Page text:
Cats, like their owners are living longer than ever before. That’s the good news. With enhanced longevity comes the downside of aging - arthritis, high blood pressure, kidney problems and even dementia. If you live long enough, you’ll likely inherit these afflictions.
A recent survey by Scottish veterinary surgeon Danielle Gunn-Moore reveals that 28 per cent of cats aged 11 to 14 are affected by feline dementia - that number jumps to 50 per cent for cats 15 years of age and older.
Similar to Alzheimer’s, a protein in the form of sticky plaques build up on the brain’s nerve cells causing mental deterioration by disconnect.
Dr. Gunn-Moore’s own cat inspired her research; 12-year-old Cardhu started showing signs of human senility. (Single malt lovers are welcome to make up their own “12-year-old Cardhu” joke here.)
There are exceptions to the rule of dementia for aging cats. Not all old cats go batty.
Years ago, I stayed one week in a draughty Bed & Breakfast walk-up in Chalk Farm, halfway up the Black Line of the London Underground system. The Irish proprietor creeped me out with her ghoulish theories on Lady Di’s death, and how “they first killed her unborn child before they staged the car accident.” So, my only solace was Rosie, a 21-year-old blind Tabby who slept beside my bed each night. In the morning, this cat, scrawny and rickety but resourceful, would walk along the walls all the way down two flights of stairs, around a couch, around a coffee table, under a TV set and up to a window. From there, she leapt up onto a cushioned sill, her resting spot for the day. Touching the walls and furniture with her whiskers, she had committed two additional routes to memory - one to her food station and one to the litter box. Rosie’s mind was still sharp at over 100 human years of age.
My Irish landlady made my stay so unpleasant; the day I left, I rearranged all the furniture - just to give her cat a bit of a challenge. (No, I did not do that.)
So cats, it seems, are more prone to aging dementia than dogs.
Kidney failure and hypertension are just two of the symptoms of feline dementia. Other signs include aimless wandering, a decrease in grooming and a sudden lack of interest in food.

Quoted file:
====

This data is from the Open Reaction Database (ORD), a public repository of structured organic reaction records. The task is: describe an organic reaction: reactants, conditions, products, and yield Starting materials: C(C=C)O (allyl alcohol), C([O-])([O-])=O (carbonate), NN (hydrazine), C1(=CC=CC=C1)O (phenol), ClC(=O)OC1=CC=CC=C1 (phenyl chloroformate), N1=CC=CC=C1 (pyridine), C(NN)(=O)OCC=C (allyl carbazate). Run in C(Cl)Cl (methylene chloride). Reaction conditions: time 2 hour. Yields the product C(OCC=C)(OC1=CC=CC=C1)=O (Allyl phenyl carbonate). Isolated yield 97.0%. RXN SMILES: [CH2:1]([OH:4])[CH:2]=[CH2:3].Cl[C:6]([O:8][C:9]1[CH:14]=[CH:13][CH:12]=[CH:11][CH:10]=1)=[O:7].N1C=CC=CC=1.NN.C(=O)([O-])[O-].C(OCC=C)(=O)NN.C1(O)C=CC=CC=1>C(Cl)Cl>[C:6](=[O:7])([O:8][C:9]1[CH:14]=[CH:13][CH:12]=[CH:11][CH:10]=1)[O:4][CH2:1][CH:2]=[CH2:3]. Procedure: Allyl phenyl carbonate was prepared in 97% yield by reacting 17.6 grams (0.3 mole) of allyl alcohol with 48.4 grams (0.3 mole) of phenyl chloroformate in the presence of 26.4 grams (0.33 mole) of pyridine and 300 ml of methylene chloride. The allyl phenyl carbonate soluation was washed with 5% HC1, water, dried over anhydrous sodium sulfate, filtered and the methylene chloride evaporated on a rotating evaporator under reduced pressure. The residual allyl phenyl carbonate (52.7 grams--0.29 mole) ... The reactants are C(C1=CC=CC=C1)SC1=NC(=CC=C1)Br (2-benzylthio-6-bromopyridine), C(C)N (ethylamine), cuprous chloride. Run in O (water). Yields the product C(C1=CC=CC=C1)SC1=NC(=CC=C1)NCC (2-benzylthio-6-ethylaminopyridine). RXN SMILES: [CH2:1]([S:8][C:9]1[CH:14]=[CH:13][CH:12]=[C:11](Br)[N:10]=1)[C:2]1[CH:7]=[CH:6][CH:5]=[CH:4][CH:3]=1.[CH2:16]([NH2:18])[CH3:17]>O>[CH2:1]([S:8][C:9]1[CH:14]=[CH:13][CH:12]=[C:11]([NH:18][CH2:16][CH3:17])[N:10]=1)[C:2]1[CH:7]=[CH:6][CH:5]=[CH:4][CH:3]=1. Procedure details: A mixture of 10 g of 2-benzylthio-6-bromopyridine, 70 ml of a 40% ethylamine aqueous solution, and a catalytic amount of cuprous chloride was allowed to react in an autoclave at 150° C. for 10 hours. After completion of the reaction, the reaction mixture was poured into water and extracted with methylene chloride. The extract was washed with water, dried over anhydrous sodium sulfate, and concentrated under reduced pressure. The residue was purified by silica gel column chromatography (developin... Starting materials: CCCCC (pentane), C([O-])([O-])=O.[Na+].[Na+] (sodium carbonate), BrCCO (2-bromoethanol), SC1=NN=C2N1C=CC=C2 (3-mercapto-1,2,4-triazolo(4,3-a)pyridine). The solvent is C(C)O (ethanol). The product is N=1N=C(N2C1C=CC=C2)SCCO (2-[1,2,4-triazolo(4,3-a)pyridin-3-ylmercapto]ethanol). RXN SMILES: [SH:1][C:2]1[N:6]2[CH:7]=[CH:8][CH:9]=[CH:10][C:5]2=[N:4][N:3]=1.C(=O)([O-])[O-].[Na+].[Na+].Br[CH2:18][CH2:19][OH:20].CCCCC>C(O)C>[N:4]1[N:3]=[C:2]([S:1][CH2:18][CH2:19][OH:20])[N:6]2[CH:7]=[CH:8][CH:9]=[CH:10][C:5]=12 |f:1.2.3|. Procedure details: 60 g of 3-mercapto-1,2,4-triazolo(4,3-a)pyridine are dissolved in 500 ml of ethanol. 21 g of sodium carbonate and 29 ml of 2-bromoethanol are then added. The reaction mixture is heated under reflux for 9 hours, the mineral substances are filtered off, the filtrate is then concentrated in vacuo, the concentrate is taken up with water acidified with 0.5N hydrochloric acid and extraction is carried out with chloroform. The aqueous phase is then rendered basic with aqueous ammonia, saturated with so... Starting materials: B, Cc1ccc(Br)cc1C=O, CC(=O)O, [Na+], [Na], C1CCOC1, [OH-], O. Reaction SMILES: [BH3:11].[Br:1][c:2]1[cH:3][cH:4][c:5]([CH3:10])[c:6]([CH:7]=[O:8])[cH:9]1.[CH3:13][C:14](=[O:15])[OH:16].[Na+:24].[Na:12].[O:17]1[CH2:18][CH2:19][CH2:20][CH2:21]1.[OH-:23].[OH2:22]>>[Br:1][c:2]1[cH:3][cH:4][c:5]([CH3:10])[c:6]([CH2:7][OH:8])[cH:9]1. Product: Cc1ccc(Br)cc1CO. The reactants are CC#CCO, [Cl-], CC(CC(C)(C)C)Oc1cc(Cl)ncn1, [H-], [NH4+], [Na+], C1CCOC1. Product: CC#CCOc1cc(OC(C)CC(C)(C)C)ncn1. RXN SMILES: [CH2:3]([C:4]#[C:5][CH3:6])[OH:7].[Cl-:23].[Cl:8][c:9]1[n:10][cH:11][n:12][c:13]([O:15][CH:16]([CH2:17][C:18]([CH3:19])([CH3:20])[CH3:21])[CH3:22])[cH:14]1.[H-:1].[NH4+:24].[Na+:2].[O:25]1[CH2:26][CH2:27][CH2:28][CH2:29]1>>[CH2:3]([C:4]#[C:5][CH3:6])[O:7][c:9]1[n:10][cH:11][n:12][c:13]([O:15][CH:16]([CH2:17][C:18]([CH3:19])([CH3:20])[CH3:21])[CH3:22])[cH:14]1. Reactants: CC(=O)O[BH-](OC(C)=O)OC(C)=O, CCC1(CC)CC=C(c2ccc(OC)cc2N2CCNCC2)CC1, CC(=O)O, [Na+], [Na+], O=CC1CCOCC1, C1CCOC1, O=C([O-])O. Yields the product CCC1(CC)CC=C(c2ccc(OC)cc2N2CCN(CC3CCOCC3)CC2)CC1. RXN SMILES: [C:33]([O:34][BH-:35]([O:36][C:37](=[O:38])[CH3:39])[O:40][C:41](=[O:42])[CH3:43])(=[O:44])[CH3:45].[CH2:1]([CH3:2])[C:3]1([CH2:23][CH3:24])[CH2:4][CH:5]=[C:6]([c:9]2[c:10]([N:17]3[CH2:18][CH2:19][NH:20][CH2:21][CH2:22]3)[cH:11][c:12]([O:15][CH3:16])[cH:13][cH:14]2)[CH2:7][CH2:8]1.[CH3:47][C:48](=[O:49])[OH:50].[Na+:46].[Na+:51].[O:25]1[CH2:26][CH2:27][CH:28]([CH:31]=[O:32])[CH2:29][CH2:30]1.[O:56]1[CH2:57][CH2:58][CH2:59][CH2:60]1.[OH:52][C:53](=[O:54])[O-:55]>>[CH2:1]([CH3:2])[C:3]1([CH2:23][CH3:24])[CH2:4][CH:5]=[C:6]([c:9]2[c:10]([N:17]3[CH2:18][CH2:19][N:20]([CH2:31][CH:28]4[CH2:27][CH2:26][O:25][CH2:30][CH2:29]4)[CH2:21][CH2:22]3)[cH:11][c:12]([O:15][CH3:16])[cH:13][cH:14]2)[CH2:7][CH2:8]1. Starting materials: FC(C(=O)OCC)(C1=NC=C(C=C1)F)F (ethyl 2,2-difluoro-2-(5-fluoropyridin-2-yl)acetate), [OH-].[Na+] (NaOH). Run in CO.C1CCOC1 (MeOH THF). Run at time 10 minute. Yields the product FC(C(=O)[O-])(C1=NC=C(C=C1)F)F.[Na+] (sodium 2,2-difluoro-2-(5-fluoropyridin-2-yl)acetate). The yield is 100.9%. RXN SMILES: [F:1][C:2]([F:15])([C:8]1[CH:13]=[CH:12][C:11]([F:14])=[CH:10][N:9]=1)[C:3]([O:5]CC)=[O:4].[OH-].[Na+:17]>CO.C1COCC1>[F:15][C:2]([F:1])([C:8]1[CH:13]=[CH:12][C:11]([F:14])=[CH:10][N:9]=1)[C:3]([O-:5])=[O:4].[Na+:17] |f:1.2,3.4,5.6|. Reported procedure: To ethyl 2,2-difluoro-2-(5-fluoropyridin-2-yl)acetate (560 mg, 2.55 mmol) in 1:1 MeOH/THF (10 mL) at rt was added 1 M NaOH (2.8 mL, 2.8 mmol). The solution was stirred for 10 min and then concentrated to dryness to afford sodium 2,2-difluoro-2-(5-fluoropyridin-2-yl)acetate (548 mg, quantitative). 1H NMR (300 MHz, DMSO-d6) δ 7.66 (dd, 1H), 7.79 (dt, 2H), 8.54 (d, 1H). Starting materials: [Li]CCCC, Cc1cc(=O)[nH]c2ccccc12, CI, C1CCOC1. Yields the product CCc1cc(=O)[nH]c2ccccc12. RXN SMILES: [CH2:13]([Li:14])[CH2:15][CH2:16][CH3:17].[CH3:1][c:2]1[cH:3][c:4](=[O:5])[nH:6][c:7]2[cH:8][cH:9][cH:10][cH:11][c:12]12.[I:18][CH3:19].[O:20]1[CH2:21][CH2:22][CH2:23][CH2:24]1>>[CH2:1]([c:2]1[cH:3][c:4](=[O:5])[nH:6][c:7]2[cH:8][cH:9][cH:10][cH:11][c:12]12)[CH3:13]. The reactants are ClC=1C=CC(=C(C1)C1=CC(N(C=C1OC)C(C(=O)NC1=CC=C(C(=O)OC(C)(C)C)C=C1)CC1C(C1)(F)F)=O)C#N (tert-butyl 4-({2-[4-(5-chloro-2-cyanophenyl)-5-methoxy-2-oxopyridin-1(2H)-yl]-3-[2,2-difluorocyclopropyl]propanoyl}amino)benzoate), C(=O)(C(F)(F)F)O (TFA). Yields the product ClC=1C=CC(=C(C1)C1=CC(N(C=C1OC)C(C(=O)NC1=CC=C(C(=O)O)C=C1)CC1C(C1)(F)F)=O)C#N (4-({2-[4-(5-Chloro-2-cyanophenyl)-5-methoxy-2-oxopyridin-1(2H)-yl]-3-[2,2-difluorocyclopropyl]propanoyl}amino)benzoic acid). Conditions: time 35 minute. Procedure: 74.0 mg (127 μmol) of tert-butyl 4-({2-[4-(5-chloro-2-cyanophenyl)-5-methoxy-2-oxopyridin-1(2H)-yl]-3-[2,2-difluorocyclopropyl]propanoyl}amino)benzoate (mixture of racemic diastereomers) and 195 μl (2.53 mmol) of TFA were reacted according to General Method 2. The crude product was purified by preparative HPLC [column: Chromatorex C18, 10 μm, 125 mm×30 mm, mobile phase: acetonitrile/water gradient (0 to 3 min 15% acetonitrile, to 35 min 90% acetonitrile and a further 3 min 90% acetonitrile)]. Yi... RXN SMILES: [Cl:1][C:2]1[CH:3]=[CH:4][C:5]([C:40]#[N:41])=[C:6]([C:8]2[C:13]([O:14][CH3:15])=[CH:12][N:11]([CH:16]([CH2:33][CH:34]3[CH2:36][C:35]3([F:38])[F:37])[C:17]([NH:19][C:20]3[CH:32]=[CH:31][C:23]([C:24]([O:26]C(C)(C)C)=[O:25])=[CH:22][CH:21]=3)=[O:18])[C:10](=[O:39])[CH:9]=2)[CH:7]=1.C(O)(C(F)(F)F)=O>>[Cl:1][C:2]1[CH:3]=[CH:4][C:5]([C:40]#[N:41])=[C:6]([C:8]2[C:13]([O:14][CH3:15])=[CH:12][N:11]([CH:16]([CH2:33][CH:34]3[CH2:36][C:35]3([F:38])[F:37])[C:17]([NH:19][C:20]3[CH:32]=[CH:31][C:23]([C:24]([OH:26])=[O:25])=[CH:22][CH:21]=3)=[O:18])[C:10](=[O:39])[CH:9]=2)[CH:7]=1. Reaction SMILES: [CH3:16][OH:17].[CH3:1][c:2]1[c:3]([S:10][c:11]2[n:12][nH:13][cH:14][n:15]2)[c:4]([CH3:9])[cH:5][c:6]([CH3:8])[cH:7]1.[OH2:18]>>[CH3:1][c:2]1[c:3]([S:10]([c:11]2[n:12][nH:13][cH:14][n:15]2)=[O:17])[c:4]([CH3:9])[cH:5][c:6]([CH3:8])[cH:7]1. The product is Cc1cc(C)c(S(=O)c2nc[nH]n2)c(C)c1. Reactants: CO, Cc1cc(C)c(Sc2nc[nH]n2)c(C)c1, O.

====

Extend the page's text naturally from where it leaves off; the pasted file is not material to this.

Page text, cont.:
However, with some of the signs the dementia survey warns about, with a cat, it can be a little tricky.
“Inappropriate vocalization,” for instance, could be a symptom of senility, or if the dog walked off with Missy’s stuffed mouse in his mouth, it could be a sign that your dog is about to have a nosebleed.
“Episodes of disorientation?” My neighbour once found my cat Wedgie hiding in his bird feeder. Going a little batty? Hardly, Wedgie all but put his toes to his lips so Bob wouldn’t alert the incoming birds. Or as Wedgie liked to call them, “lunch.”
“Memory loss that causes your cat to forget commands?” Hullo!! A cat that follows orders!? Until they begin to crossbreed cats with dogs, you’re pretty much talking to yourself while giving directions to felines. In fact, if your cat does heed your commands, that too might be a symptom of senility.
“Disorientation like getting trapped in corners?” Once again, I refer you to my juvenile delinquent Wedgie, who, on the first day I brought him home was so curious about his new digs, he got his bum stuck between the couch and the baseboard radiator. That’s how he got his name.
“Constant pacing back and forth?” OK, but what if he’s just worried about something like dinner being late or chicken versus beef or you with that bottle of shampoo in your hand?
“Lack of interest in food?” Yeah, that’s probably a sign of dementia unless Tabitha there has found a better deal two doors down.
“Confusion about time. Forgetting they’ve been fed?” Once again, on a personal note, I once had a cat named Malcolm who could eat a husky under the table. Malcolm ate his food and often cleaned out the bowls of three other cats that were too well-mannered to hiss and scratch. Malcolm was quite thin for a glutton (I know, I know, we all hate people who can pull that off!) and his nickname was “Hoover.” Many a time he tried to trick me into believing I’d forgotten to feed him. It only worked about half the time. Senile? No. Sly? Like The Family Stone.
“Screaming in the middle of the night?” That could well be a sign of advancing dementia or a nightmare involving him, you and a pill.
“Forgetting the location of the litter box?” Either way, you got yourself a big problem. I never had a cat that misplaced the sandbox, but there was old Uncle Randal from Antigonish who - let’s just say the far corner of the dining room does not make a great substitute for the “john” and there are still people from that Thanksgiving Day dinner in therapy.
“Increased irritability?” Not likely a serious sign. I believe a cat said: “If you’re not angry half the time, you’re letting down the breed.”
“Increased attention seeking?” Yeah, like jumping into even more laps of people who do not like cats, than he normally would?
And that’s the real problem with cats and the detection of dementia - most of them are so wonderfully loony, how do you know for sure?
Editor’s Note: If you suspect your cat is experiencing dementia, please see a vet. There are medical treatments and behaviour tips available to ease the problem. Also, your cat could exhibit senile habits, but might just be unhappy or depressed.
For comments, ideas or a signed copy of The Cat Rules, go to www.williamthomas.ca
MAY 2011 SENIOR LIVING MAGAZINE VANCOUVER & LOWER MAINLAND
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